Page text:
By the way, many gamers also found the lack of a second slide pad to be critical. When playing Rayman or Splinter Cell it was clear, however, the game that really is going to make Nintendo cry on the lack of this piece of hardware is Resident Evil Mercenaries and maybe Ocarina of Time, where players can move a bit the camera moving around the console, something that’s not only enough but hurts the 3D effect as the majority of people losses the 3D focus when moving the system. Maybe mass market will not care, but gamers do, especially when talking of one of the most popular genre: the First Person Shooter.

 
A mass market that is not appealed by the 3D. 

But more than thinking on early adopters and gamers, I was more interested in the mass market, and I was surprised to learn that many think the 3D is not for them because they had issues trying the system,  so there’s no need to pay the amount of cash for a technology they’ll no make use. Furthermore, the games that appeal to the mass market are both on the DS and on the 3DS. With The Sims and Nintendogs being the most wanted games for the casual players, both games that they surely tried on the original DS. This is especially harmful on countries like Spain or Italy, where the piracy levels are very high and Nintendo should look after products that are new an appealing to them, which we did not foresee soon.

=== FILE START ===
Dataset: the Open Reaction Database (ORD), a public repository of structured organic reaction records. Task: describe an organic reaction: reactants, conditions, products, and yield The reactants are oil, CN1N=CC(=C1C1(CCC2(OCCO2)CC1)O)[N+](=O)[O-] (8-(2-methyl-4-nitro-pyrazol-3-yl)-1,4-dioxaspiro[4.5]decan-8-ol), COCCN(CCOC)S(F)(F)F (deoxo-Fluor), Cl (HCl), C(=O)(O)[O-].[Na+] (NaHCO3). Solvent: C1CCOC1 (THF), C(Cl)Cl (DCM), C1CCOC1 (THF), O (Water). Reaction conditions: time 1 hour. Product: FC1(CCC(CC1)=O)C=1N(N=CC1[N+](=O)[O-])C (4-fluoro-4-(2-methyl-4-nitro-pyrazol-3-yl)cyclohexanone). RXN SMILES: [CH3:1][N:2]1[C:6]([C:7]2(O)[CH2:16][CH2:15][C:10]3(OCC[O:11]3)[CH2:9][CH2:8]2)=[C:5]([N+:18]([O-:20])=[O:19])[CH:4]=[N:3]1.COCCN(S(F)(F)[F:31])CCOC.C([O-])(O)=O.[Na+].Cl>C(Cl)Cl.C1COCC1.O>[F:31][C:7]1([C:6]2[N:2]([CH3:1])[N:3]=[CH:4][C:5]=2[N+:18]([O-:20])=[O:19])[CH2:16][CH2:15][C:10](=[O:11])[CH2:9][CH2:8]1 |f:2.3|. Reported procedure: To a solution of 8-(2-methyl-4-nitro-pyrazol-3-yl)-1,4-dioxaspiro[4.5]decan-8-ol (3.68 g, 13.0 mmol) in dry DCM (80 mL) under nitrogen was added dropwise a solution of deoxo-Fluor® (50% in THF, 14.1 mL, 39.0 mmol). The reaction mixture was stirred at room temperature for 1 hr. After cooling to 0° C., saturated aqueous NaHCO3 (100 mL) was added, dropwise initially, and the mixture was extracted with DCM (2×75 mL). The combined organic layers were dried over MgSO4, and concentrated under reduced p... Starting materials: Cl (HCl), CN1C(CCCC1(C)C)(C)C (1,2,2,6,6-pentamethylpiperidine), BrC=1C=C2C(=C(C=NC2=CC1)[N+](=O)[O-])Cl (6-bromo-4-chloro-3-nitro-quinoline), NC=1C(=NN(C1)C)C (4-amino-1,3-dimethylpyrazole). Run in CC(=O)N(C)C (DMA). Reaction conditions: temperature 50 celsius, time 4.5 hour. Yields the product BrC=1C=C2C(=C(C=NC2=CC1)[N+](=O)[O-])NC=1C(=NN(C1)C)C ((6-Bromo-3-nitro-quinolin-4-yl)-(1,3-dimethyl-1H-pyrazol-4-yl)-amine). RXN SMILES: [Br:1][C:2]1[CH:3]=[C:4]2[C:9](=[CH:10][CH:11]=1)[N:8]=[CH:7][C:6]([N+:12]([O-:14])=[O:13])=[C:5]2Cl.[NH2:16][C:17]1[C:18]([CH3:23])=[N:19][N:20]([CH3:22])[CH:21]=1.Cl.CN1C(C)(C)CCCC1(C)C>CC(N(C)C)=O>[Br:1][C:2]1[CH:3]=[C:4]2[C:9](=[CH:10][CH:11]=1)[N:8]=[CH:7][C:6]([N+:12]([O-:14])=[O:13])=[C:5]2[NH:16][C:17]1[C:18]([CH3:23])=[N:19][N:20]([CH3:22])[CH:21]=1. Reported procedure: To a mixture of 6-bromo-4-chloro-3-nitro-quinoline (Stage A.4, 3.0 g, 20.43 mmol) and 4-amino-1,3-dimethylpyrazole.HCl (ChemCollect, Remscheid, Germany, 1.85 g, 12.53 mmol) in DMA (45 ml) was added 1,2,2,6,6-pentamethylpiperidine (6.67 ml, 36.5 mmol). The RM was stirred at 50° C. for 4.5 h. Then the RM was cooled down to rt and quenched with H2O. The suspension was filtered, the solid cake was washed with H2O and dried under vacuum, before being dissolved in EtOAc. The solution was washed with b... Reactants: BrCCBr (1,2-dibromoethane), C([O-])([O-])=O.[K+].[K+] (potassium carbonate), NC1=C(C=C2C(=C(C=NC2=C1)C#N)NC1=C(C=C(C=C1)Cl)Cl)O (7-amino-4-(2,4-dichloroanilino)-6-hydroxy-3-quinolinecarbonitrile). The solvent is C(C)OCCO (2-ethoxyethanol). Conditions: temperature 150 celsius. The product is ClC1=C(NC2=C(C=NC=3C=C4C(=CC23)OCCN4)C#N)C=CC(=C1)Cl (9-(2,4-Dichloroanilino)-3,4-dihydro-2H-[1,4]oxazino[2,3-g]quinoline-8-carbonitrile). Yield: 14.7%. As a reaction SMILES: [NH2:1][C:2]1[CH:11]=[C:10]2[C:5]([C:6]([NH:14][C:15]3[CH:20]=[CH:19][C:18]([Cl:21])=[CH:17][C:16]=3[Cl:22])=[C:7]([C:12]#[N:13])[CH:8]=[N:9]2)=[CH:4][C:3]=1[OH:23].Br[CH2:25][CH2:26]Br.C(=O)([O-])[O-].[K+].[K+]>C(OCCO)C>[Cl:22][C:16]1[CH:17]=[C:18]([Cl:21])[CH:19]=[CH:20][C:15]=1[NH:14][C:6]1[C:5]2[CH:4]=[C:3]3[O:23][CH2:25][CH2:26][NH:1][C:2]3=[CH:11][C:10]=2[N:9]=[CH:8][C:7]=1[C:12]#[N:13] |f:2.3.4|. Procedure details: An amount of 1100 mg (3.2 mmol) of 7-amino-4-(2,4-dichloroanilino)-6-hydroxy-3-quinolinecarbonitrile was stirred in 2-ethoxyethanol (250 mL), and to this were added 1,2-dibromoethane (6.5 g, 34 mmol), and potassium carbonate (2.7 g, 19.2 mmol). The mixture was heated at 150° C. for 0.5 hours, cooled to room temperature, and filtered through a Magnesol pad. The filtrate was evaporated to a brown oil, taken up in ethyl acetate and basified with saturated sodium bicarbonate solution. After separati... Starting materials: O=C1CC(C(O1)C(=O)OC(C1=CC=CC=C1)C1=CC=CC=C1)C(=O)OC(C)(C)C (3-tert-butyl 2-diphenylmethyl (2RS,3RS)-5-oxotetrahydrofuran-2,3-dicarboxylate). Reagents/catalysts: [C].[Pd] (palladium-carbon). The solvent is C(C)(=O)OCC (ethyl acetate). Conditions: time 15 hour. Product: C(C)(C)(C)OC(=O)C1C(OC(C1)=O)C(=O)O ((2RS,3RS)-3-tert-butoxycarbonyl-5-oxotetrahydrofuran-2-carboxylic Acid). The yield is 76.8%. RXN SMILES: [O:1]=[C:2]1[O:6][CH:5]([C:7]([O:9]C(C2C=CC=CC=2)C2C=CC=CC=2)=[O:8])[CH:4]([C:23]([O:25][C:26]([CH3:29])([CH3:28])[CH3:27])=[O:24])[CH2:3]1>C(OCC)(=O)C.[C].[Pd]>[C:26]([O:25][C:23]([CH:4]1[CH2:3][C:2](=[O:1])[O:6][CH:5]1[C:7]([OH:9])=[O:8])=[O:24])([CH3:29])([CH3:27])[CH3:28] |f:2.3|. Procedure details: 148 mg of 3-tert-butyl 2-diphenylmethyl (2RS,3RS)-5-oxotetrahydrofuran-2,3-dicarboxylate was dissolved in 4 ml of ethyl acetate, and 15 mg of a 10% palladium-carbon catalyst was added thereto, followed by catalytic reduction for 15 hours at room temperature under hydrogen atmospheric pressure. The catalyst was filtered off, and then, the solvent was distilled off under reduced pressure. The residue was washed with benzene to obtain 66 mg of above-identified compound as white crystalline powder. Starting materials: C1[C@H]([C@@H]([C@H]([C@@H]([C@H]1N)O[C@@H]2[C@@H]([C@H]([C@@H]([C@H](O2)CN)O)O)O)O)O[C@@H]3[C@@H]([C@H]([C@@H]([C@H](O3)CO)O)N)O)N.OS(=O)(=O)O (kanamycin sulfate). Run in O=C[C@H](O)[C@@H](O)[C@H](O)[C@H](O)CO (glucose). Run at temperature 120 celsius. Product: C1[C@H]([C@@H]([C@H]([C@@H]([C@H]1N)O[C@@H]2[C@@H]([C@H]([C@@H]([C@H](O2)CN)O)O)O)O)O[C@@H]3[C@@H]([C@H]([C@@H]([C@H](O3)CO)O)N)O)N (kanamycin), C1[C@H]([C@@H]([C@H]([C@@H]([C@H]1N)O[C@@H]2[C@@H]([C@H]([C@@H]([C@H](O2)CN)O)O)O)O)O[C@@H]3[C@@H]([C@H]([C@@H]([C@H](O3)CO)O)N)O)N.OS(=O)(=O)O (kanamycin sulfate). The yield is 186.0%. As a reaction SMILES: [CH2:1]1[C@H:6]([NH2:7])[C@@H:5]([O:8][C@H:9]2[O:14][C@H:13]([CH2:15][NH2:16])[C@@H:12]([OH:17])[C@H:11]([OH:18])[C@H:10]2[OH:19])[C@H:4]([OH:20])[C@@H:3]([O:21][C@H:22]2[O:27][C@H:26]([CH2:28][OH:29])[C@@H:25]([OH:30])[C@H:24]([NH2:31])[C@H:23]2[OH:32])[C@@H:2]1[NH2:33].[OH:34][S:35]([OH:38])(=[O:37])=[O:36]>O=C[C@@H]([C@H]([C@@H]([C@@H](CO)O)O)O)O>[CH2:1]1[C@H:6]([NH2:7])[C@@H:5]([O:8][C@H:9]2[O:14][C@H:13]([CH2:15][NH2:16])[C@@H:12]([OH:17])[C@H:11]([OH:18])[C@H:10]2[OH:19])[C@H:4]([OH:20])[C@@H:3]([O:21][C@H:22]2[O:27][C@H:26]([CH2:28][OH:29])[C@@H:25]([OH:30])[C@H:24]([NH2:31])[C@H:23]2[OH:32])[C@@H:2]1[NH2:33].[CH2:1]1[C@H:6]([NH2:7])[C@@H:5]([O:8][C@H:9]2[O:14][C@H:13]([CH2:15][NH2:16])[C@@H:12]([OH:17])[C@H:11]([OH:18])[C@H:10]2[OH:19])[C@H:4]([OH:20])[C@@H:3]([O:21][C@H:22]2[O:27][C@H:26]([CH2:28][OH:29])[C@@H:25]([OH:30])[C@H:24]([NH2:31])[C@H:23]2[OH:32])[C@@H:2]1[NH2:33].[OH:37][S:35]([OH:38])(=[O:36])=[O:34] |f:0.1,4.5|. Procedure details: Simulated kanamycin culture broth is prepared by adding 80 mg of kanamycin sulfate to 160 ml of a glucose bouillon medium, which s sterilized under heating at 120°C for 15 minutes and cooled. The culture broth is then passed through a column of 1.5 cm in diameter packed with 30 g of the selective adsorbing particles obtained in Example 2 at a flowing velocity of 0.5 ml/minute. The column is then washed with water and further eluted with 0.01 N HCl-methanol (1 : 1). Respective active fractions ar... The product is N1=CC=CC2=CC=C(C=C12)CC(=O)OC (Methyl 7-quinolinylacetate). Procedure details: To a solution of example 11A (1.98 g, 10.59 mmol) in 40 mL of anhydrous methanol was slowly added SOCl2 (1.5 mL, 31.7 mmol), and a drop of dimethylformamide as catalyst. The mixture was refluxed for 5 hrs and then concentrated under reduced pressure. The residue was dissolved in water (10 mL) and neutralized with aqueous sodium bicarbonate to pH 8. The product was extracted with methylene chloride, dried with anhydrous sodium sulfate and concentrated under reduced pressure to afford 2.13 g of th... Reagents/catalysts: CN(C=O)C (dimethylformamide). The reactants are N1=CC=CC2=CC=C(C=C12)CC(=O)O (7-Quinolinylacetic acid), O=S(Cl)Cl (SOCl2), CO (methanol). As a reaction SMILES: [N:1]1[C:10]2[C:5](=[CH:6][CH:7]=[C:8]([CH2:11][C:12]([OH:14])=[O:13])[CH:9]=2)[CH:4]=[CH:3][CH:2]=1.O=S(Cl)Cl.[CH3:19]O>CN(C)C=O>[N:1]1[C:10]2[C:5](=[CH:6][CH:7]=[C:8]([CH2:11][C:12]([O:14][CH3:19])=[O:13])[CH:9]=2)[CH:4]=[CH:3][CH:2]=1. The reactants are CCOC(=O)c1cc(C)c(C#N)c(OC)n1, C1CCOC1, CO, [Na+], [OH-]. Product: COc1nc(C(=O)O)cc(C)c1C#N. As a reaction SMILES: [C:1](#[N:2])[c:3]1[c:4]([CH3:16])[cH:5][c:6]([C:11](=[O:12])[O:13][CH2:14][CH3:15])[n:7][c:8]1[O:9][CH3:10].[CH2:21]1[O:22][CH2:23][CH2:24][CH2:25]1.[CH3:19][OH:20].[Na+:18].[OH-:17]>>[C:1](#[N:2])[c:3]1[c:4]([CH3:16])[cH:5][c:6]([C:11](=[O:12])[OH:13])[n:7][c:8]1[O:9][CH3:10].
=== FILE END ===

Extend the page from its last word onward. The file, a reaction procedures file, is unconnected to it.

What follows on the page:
A hardware lost between core gamers and mass market.  

So in the end, I found that the 3DS, which was a system designed to appeal to gamers and non-gamers, got not enought arguments to appeal both of these segments. Gamers think that the hardware lacks of impressive graphics and that the games they expect the system will offer are too old due to the limits of the hardware, and now with the PS Vita coming out soon at the same price and with the power and hardware that will permit any kind of game, seems like 3DS is in danger to appeal to this market.  Meanwhile, the casual market seems to not being appealed by the 3DS main feature and they feel like paying a high price for something they’re not going to make use, and that the experiences they can get are the same they got on the DS they got, so why buying the system?

This may be the cause of the slow start of the system, however, we all must remember that transitions from successful consoles are always slower than expected. It happened from PSX to PS2, and from PS2 to PS3, and it happened with the DS too, with a low start until the market got Nintendogs and Brain Training, new experiences by then that changed the market. I hope that Nintendo tries to fix the issues for the multiplayer experience to gather more gamers, while trying to create new and innovative software that appeals to the mass market once again, but we all now that there are many other platform out there getting the attention of this segment (Social networks and iPhone). 

Thanks for reading my thoughts and please, comment whatever you think!